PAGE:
Cash flow, along with property appreciation, is the reason you invest in real estate. Rental property is an income generator secured by real property that you own.

There really are no other significant reasons to buy a rental unless you want to holdcash flow tips the property for long term gain and enjoy the positive monthly cash flow that not only pays your mortgage, taxes and insurance but there’s still plenty left over for maintenance costs. Why buy a rental property if you’re in the negative every month? It just doesn’t make sense. So if cash flow is king, you want to squeeze every bit of profit that you possibly can, right? Here are a few small ways to bring in that extra buck.

When you finance a rental and obtain a mortgage, the monthly payments are due on the first of the month, with few variances. You can have your monthly payment auto debited from your checking account or pay it on your own. However, if you make your payments 15 days past the due date, you can be hit with a 5.00 percent penalty on the payment. For a $1,000 principal and interest payment, that’s another $50 deducted from your cash flow.

Take a look at your homeowner’s policy. Can you make any adjustments to your policy that can save you money? Speak with your agent and see how you can lower your premiums by installing smoke detectors or fire extinguishers. Is your deductible palatable? Can you have a higher deductible and reduce your premium?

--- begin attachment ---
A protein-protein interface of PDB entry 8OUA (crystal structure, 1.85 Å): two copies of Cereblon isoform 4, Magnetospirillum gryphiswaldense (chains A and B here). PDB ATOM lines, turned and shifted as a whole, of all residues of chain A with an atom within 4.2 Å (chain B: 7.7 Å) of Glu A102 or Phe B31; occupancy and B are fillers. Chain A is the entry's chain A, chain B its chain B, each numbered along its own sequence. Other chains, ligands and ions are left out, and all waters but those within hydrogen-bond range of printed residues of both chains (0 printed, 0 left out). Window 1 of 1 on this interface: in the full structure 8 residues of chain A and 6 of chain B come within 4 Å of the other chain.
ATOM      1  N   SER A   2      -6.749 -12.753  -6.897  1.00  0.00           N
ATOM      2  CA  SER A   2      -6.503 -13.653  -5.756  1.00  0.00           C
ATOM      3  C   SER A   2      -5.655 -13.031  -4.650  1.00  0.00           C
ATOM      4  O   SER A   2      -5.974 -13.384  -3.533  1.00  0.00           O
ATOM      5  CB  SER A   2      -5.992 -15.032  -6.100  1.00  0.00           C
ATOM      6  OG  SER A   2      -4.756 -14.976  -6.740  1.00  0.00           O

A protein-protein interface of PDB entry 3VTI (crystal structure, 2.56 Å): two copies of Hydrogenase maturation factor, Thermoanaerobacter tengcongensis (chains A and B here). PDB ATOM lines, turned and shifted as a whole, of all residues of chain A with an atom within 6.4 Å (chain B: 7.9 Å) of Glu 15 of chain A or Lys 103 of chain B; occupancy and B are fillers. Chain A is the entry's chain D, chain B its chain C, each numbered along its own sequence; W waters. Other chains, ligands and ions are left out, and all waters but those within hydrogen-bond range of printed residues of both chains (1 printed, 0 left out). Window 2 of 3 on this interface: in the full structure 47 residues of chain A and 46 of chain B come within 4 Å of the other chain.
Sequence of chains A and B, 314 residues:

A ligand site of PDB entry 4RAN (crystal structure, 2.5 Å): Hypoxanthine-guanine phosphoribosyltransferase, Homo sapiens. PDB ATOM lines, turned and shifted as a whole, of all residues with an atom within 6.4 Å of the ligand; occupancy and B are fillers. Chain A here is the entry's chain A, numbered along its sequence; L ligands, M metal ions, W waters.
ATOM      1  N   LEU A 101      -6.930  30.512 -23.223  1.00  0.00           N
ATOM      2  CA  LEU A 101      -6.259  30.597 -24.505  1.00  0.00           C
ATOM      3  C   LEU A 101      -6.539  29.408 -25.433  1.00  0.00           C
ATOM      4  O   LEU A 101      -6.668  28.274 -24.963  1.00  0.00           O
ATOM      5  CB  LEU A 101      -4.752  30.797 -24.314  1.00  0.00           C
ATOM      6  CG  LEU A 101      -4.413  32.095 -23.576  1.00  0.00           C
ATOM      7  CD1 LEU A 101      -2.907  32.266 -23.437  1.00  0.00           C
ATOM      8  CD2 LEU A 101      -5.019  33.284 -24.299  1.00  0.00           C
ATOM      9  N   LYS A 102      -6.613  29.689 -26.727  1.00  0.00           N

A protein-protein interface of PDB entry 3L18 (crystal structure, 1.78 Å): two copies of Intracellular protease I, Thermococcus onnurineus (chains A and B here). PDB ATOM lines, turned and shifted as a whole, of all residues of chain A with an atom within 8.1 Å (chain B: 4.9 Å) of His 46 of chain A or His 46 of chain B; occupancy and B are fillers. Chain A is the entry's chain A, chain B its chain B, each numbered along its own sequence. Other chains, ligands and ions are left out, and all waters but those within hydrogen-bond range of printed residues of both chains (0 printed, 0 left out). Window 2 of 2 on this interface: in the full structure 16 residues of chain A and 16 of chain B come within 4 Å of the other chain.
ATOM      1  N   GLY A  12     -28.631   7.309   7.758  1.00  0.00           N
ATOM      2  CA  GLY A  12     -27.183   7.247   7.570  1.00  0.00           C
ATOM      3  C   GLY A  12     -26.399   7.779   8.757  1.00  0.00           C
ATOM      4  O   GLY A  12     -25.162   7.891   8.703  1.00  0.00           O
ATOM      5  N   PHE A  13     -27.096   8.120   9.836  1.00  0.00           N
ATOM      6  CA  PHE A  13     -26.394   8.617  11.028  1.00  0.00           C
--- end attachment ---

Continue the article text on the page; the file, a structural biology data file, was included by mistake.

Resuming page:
The next time you get your property tax bill, take some time to see if you’re being offered a fair assessment. You’re provided an opportunity each year to protest your taxes so contact your real estate agent to compare the assessed property value with other properties in your area. If you feel the taxes are too high, document your case and protest your tax bill, lowering your taxes.

And finally, instead of cutting overhead, can you increase the rent? Where does your monthly rent fit in with other rentals in the area? Has it been a while since you’ve had a rate increase? Are your tenants getting too much of a bargain? When finding ways to increase cash flow, sometimes it’s easier just to increase the cash.